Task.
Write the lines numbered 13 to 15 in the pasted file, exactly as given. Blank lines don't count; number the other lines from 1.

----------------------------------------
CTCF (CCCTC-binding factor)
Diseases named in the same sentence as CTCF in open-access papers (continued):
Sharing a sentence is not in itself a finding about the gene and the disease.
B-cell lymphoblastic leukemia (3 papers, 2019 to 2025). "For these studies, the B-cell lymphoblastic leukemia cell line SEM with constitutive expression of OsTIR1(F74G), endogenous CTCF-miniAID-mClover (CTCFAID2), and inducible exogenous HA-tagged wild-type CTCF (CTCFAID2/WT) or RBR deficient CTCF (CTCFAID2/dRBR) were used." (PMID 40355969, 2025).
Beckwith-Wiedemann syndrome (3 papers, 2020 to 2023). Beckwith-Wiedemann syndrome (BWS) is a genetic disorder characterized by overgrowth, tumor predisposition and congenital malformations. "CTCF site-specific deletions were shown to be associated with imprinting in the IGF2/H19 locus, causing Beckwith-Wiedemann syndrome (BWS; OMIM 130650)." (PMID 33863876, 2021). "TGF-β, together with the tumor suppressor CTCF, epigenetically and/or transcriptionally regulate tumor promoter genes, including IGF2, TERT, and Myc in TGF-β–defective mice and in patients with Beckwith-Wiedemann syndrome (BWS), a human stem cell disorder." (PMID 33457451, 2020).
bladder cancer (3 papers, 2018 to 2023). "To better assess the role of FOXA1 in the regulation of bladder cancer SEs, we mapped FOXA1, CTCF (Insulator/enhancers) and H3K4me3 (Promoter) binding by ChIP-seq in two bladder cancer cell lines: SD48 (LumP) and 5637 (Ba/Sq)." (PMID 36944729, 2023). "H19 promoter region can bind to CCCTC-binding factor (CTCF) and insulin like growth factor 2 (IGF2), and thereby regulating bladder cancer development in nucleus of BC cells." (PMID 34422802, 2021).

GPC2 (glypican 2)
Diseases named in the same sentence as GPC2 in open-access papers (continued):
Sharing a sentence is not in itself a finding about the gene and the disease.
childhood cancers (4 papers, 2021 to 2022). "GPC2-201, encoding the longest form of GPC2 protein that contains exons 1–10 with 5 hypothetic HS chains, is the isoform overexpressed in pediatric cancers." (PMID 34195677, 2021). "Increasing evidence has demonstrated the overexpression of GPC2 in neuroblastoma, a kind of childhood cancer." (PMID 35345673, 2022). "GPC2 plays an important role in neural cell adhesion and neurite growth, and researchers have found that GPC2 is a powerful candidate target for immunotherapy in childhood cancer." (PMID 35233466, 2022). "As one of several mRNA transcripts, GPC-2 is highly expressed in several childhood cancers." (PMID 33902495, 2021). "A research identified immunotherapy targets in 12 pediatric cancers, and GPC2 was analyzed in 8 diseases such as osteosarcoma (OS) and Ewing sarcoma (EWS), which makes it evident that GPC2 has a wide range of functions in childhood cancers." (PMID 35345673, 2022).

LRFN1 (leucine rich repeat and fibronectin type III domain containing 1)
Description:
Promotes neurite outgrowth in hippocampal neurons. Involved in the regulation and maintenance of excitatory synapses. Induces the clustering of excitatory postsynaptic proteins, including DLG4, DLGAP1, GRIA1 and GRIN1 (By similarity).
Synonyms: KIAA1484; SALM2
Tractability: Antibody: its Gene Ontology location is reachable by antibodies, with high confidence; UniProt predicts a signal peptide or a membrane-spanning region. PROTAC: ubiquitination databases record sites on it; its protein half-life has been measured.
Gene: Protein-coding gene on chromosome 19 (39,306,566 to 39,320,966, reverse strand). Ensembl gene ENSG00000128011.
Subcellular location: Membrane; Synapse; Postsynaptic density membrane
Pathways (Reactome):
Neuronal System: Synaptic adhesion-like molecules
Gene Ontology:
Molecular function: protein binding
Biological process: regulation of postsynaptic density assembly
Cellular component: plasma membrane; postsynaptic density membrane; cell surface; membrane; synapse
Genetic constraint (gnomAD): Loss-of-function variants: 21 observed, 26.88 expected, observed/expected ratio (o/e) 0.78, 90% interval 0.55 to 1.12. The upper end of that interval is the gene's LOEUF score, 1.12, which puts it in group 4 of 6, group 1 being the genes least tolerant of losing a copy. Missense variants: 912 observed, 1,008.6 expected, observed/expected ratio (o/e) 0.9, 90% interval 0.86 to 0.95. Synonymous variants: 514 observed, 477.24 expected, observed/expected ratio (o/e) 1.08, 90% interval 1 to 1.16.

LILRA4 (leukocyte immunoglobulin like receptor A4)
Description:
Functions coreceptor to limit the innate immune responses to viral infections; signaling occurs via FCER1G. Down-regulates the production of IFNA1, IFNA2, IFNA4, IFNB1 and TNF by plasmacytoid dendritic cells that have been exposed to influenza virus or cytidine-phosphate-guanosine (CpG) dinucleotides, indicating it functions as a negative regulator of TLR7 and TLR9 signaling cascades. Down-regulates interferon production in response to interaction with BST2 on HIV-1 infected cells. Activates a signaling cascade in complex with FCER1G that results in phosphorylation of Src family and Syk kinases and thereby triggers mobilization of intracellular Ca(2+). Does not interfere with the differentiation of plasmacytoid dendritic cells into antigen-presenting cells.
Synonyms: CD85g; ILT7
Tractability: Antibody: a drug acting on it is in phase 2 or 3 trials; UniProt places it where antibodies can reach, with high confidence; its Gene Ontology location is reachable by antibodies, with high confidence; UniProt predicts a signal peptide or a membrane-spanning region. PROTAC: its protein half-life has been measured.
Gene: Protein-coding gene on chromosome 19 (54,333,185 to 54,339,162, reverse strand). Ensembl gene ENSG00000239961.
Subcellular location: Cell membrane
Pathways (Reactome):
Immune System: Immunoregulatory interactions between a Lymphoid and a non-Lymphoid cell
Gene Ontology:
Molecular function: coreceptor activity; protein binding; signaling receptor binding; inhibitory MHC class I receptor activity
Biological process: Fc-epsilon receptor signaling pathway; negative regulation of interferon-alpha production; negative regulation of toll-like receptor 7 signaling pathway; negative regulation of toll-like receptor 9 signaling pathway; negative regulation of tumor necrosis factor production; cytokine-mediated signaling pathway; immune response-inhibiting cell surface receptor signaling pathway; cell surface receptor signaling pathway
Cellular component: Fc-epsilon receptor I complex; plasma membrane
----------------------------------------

Promotes neurite outgrowth in hippocampal neurons. Involved in the regulation and maintenance of excitatory synapses. Induces the clustering of excitatory postsynaptic proteins, including DLG4, DLGAP1, GRIA1 and GRIN1 (By similarity).
Synonyms: KIAA1484; SALM2
Tractability: Antibody: its Gene Ontology location is reachable by antibodies, with high confidence; UniProt predicts a signal peptide or a membrane-spanning region. PROTAC: ubiquitination databases record sites on it; its protein half-life has been measured.